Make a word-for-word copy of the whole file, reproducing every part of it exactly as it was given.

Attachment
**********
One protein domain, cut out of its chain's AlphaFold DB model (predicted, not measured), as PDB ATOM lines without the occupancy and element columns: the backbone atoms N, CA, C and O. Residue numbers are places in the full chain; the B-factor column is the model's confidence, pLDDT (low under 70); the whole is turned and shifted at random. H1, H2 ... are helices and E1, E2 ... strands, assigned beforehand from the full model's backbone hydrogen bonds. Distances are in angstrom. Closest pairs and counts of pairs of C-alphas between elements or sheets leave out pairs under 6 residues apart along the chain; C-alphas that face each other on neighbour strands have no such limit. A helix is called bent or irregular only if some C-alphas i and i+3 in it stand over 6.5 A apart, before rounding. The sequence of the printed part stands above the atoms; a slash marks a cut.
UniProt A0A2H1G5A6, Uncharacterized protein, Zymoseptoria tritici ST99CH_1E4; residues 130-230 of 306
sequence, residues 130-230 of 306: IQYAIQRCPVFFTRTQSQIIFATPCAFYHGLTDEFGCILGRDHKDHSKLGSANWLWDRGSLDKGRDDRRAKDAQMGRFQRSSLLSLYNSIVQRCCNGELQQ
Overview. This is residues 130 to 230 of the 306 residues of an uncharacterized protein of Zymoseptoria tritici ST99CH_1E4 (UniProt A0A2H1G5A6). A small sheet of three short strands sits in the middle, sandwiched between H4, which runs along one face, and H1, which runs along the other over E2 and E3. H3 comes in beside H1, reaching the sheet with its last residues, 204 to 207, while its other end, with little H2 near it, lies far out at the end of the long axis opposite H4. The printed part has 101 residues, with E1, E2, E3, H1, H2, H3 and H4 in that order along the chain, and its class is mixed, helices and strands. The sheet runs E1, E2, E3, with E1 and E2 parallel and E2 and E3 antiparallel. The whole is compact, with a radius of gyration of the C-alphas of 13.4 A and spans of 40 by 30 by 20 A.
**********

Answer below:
One protein domain, cut out of its chain's AlphaFold DB model (predicted, not measured), as PDB ATOM lines without the occupancy and element columns: the backbone atoms N, CA, C and O. Residue numbers are places in the full chain; the B-factor column is the model's confidence, pLDDT (low under 70); the whole is turned and shifted at random. H1, H2 ... are helices and E1, E2 ... strands, assigned beforehand from the full model's backbone hydrogen bonds. Distances are in angstrom. Closest pairs and counts of pairs of C-alphas between elements or sheets leave out pairs under 6 residues apart along the chain; C-alphas that face each other on neighbour strands have no such limit. A helix is called bent or irregular only if some C-alphas i and i+3 in it stand over 6.5 A apart, before rounding. The sequence of the printed part stands above the atoms; a slash marks a cut.
UniProt A0A2H1G5A6, Uncharacterized protein, Zymoseptoria tritici ST99CH_1E4; residues 130-230 of 306
sequence, residues 130-230 of 306: IQYAIQRCPVFFTRTQSQIIFATPCAFYHGLTDEFGCILGRDHKDHSKLGSANWLWDRGSLDKGRDDRRAKDAQMGRFQRSSLLSLYNSIVQRCCNGELQQ
Overview. This is residues 130 to 230 of the 306 residues of an uncharacterized protein of Zymoseptoria tritici ST99CH_1E4 (UniProt A0A2H1G5A6). A small sheet of three short strands sits in the middle, sandwiched between H4, which runs along one face, and H1, which runs along the other over E2 and E3. H3 comes in beside H1, reaching the sheet with its last residues, 204 to 207, while its other end, with little H2 near it, lies far out at the end of the long axis opposite H4. The printed part has 101 residues, with E1, E2, E3, H1, H2, H3 and H4 in that order along the chain, and its class is mixed, helices and strands. The sheet runs E1, E2, E3, with E1 and E2 parallel and E2 and E3 antiparallel. The whole is compact, with a radius of gyration of the C-alphas of 13.4 A and spans of 40 by 30 by 20 A.